According to other exemplary embodiments of the present invention, the mobile station can inform the user of the reduction in transmission rate, as well as provide an indication that the reduction is due to increased temperature of the mobile station. The heat alert can take different forms, including a displayed icon, a warning sound or a voice alert. This enables the user to move to a better transmit position, which may result in the system instructing the mobile station to reduce its transmit power, thereby reducing the mobile station's temperature.
According to other exemplary embodiments of the present invention, reductions in transmission rate can be decided based both on the measured temperature and on the transmit status of the mobile station. For example, if the mobile station is in the middle of a higher layer message, it may continue to transmit lower layer frames even after the first temperature threshold is exceeded. However, continued transmission can be predicated on the measured temperature being lower than a second threshold. By permitting the mobile station to complete a higher layer message, retransmission and processing delay are minimized.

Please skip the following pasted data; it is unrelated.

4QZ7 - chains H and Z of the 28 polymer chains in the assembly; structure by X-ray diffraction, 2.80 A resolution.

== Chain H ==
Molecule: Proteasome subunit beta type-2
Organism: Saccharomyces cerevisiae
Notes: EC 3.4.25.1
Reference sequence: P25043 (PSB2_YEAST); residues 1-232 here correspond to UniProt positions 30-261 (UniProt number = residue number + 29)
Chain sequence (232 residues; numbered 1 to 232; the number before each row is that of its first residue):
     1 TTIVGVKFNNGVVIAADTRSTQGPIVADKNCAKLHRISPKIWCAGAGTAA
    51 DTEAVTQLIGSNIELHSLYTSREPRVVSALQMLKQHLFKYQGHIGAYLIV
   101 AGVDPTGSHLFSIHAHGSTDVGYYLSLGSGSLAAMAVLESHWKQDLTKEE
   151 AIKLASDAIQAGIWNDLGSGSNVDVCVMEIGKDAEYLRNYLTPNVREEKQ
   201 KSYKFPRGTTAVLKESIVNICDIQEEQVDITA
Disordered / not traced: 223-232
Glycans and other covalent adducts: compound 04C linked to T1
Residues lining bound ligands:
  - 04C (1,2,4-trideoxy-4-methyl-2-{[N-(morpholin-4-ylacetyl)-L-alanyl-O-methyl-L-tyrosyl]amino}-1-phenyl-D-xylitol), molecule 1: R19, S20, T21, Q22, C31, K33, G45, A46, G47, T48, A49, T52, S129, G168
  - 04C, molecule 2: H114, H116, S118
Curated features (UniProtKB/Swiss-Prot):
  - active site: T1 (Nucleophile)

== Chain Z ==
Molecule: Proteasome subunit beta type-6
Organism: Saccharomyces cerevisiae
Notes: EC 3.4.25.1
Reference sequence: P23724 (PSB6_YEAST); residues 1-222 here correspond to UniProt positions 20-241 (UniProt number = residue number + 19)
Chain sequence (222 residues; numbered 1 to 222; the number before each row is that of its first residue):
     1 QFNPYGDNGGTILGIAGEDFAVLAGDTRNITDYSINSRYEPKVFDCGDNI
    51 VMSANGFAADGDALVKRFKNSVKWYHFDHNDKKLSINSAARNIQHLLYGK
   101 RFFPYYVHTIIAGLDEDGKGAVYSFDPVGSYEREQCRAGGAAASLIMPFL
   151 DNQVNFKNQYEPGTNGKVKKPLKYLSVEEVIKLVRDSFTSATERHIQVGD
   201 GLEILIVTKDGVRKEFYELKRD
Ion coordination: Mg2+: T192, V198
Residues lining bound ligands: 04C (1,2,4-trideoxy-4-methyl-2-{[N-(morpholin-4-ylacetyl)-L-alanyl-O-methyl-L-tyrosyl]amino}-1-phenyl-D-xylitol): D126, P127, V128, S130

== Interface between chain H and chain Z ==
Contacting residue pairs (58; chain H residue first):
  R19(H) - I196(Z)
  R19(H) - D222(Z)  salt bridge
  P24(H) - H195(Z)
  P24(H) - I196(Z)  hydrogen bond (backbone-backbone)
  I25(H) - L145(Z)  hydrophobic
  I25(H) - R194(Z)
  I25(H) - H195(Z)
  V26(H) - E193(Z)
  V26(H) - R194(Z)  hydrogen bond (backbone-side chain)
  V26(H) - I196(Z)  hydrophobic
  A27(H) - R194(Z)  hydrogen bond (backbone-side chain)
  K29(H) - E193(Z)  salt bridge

Other features and advantages of the present invention will become apparent from the following detailed description, taken in conjunction with the accompanying drawings, which illustrate, by way of example, the principles of the invention.
FIG. 1 is a block diagram of an exemplary cellular mobile radiotelephone system.
FIG. 2 is a flowchart depicting an exemplary embodiment of the present invention.
FIG. 3 is an exemplary mapping between layers in an exemplary TIA/EIA 136 compliant radiocommunication system.
FIG. 4 is a flowchart depicting another exemplary embodiment of the present invention.
FIG. 5 is a flowchart depicting still another exemplary embodiment of the present invention.
FIG. 6 is a graph illustrating exemplary relationships between transmit power per bit, bit rate and total transmit power.
According to exemplary embodiments of the present invention, the temperature of the mobile station is monitored and used in a number of different ways to adjust system and mobile station operation and to keep the user informed of the mobile station's performance so that he or she can also act accordingly. As evidenced by the aforedescribed EP 800,282 and the abstract of JP 9/326749, the physical implementation of temperature sensors and devices for reading the measured temperatures in wireless communication devices per se is known and, therefore, is not described in great detail herein. The disclosures of these documents are expressly incorporated here by reference. Instead methods of (and devices for) using this information, for example, to inform the system of operational changes, to reallocate resources within the system and to inform the user of the temperature-related operational change, according to the present invention are described more fully.